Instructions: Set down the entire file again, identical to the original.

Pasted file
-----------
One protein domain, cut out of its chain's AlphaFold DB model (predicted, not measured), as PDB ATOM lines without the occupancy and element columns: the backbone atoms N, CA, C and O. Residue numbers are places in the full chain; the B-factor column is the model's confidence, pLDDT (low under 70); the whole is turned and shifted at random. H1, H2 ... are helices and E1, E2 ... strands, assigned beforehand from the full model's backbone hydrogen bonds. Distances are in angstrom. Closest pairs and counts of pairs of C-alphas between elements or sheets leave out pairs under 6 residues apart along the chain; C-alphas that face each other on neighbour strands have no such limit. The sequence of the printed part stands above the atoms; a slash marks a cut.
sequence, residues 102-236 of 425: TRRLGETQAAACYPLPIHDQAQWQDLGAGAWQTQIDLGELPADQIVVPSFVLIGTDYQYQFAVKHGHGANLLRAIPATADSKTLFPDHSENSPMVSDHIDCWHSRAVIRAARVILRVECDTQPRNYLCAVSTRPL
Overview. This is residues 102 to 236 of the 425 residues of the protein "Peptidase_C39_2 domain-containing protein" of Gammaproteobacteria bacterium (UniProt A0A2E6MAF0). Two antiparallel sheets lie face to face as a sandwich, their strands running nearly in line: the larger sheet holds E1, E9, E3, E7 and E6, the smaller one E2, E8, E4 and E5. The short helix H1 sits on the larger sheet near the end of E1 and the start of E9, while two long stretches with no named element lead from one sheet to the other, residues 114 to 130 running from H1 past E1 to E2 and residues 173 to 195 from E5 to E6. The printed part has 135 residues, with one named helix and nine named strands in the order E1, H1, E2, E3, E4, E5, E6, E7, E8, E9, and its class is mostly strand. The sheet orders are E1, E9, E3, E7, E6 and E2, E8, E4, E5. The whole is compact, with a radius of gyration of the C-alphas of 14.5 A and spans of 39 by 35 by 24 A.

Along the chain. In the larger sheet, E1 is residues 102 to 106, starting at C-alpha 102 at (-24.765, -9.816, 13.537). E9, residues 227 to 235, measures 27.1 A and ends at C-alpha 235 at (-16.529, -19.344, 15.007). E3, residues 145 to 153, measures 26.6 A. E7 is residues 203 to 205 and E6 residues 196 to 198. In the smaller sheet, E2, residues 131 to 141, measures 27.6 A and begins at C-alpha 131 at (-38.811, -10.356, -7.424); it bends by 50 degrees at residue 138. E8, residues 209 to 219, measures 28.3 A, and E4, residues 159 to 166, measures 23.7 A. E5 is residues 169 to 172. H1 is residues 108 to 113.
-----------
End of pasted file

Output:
One protein domain, cut out of its chain's AlphaFold DB model (predicted, not measured), as PDB ATOM lines without the occupancy and element columns: the backbone atoms N, CA, C and O. Residue numbers are places in the full chain; the B-factor column is the model's confidence, pLDDT (low under 70); the whole is turned and shifted at random. H1, H2 ... are helices and E1, E2 ... strands, assigned beforehand from the full model's backbone hydrogen bonds. Distances are in angstrom. Closest pairs and counts of pairs of C-alphas between elements or sheets leave out pairs under 6 residues apart along the chain; C-alphas that face each other on neighbour strands have no such limit. The sequence of the printed part stands above the atoms; a slash marks a cut.
sequence, residues 102-236 of 425: TRRLGETQAAACYPLPIHDQAQWQDLGAGAWQTQIDLGELPADQIVVPSFVLIGTDYQYQFAVKHGHGANLLRAIPATADSKTLFPDHSENSPMVSDHIDCWHSRAVIRAARVILRVECDTQPRNYLCAVSTRPL
Overview. This is residues 102 to 236 of the 425 residues of the protein "Peptidase_C39_2 domain-containing protein" of Gammaproteobacteria bacterium (UniProt A0A2E6MAF0). Two antiparallel sheets lie face to face as a sandwich, their strands running nearly in line: the larger sheet holds E1, E9, E3, E7 and E6, the smaller one E2, E8, E4 and E5. The short helix H1 sits on the larger sheet near the end of E1 and the start of E9, while two long stretches with no named element lead from one sheet to the other, residues 114 to 130 running from H1 past E1 to E2 and residues 173 to 195 from E5 to E6. The printed part has 135 residues, with one named helix and nine named strands in the order E1, H1, E2, E3, E4, E5, E6, E7, E8, E9, and its class is mostly strand. The sheet orders are E1, E9, E3, E7, E6 and E2, E8, E4, E5. The whole is compact, with a radius of gyration of the C-alphas of 14.5 A and spans of 39 by 35 by 24 A.

Along the chain. In the larger sheet, E1 is residues 102 to 106, starting at C-alpha 102 at (-24.765, -9.816, 13.537). E9, residues 227 to 235, measures 27.1 A and ends at C-alpha 235 at (-16.529, -19.344, 15.007). E3, residues 145 to 153, measures 26.6 A. E7 is residues 203 to 205 and E6 residues 196 to 198. In the smaller sheet, E2, residues 131 to 141, measures 27.6 A and begins at C-alpha 131 at (-38.811, -10.356, -7.424); it bends by 50 degrees at residue 138. E8, residues 209 to 219, measures 28.3 A, and E4, residues 159 to 166, measures 23.7 A. E5 is residues 169 to 172. H1 is residues 108 to 113.